Saturday, November 29, 2014

DW: Russia's financing of EU far-right parties revealed

If you watched any of the Timothy Snyder videos on YouTube then you know that Russia's project to dismantle the EU is now out in the open. This project involves not just moral and diplomatic support, it involves Russian financing for *far-right political parties in the EU.

Putin's goal is to revert Europe to what he sees as its "natural" state, circa the 1930s: a group of mutually suspicious, squabbling nation-states that are largely ill-equipped to deal with Russia on a bilateral basis. The EU, by contrast, as the world's largest common market, is much better equipped to deal with relatively weak Russia, economically and diplomatically. 

* My American friends who don't follow European politics should understand that "far-right" and "conservative" parties in Europe are probably not kin with the Republican Party. Most are still to the left of the Democrats on most social and economic issues; their defining issues are anti-immigration, (France for French, Hungary for Hungarians, and so on...), "traditional" values (meaning anti-LGBT), and withdrawal from the EU.


November 29, 2014 |  Deutsche Welle

Many right-wing European political parties are anything but shy when it comes to showing their pro-Russian sentiments. Millions of euros have also been deposited by Russian banks in the pocket of France's Front National.

France's right-wing populist party, the Front National (FN), has denied claims in a media report which stated that they wanted to borrow 40 million euros ($50 million) from a Russian bank.

"This is fictitious, it's crazy," said party leader Marine Le Pen. "We have applied for nine million euros, and we got nine million euros."

Amongst other things, the Front National needs this financial top-up to organize its Saturday (29.11.2014) party congress in Lyon.

For a long time now, the Front National has been accused of receiving Russian financial support. The head of the bank is also close confidant of Russian President Vladimir Putin.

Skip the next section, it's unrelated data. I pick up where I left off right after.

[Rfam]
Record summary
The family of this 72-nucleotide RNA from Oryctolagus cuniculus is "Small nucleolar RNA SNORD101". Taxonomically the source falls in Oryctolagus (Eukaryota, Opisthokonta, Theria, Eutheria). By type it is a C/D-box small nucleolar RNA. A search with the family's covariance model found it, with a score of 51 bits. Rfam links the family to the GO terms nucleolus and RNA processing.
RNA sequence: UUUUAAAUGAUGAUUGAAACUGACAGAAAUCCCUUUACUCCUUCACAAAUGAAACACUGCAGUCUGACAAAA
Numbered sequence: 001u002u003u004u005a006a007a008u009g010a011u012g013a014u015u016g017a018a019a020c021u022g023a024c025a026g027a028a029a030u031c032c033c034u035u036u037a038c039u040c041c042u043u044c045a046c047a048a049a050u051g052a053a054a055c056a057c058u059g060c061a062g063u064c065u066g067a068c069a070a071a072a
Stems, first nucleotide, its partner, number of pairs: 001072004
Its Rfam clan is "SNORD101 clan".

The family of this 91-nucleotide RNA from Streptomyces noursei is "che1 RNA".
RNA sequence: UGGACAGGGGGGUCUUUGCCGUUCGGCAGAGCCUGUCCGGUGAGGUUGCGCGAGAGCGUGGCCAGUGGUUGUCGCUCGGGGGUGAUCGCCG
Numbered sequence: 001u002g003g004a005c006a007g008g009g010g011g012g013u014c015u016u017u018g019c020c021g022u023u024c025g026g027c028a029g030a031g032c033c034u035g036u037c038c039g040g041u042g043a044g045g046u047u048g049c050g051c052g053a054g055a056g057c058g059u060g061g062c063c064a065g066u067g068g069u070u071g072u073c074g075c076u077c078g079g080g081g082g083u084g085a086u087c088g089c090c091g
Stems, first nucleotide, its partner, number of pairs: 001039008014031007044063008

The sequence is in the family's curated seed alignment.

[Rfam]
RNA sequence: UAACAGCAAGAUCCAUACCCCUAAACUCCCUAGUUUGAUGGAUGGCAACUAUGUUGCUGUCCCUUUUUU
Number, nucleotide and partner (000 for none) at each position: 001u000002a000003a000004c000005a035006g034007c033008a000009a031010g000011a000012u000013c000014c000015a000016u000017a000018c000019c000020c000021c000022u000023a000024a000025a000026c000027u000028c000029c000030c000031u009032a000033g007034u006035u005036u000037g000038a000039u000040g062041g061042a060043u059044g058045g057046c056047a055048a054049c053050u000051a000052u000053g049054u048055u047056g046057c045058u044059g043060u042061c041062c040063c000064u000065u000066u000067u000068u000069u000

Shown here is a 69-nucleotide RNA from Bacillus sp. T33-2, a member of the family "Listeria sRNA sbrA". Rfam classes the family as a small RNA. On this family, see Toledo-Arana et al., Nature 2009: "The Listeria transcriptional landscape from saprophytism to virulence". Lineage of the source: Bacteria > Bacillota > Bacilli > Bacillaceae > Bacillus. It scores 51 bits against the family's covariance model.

Marine Le Pen flirts with Putin

With regards to political party funding in France, the National Front is in trouble, as they have allegedly received no loans from French banks. So the support from Russia has come in handy.

According to the Front National's European Member of Parliament (MEP), Jean-Luc Schaffhauser, the nine-million-euro loan was granted only because party leader Le Pen has a good relationship with Putin.

Marine Le Pen is a great critic of European sanctions against Russia. In interviews she has repeatedly stressed that she "admires Putin" and has accused the EU of pushing for a new Cold War. Le Pen is also critical of the French government for not delivering a warship to Russia because of the Ukraine crisis.

But Le Pen herself has also been subject to criticism.

"It's remarkable that a political party from the motherland of freedom can be funded by Putin's sphere - the largest European enemy of freedom," said Reinhard B├╝tikofer, an EU parliamentarian for the German Greens, in a DW interview. Putin, he says, is antagonizing European values by any possible means.

"But the fact that enemies of European freedom in Moscow are now doing business with Europe's radical right - that's a whole new can of worms," he warned.

In EU parliament, it's not only Le Pen and members of the National Front who have advocated Putin. Leader of the British right-wing UK Independence Party, Nigel Farage, and MPs of the "Alternative for Germany" party have also made Russia-friendly comments.

Pro-Russian sentiment in the EU parliament

Although pro-Russian voices were previously heard more often amongst the EU parliament's left-wing parties, a study by Hungarian policy research institute Political Capital showed that 15 of the parliament's 24 right-wing populist parties were "open" to Russia.

That means Putin's nationalist and authoritarian leadership style is admired not only by the National Front but also Hungary's Jobbik party - an avowed admirer of Putin's power games - is suspected of being supported by the Kremlin. According to the party's members, the offensive in Crimea is "exemplary" - something they believe Hungarian minorities in Slovakia and Romania could use to alter the Hungarian border.

Legal aftermath

Europe's radical right are by no means hiding that they want to weaken the European Union. It was this attitude that helped them to win votes at the last European election.

The scandal regarding the millions of funding, however, comes at a particularly inopportune time for the Front National.

Over the weekend, Le Pen is set to be re-elected as party leader - but the loan from the Russian bank could have legal consequences. French investigative judges have, in the meantime, been examining potentially illegal party funding in the party.

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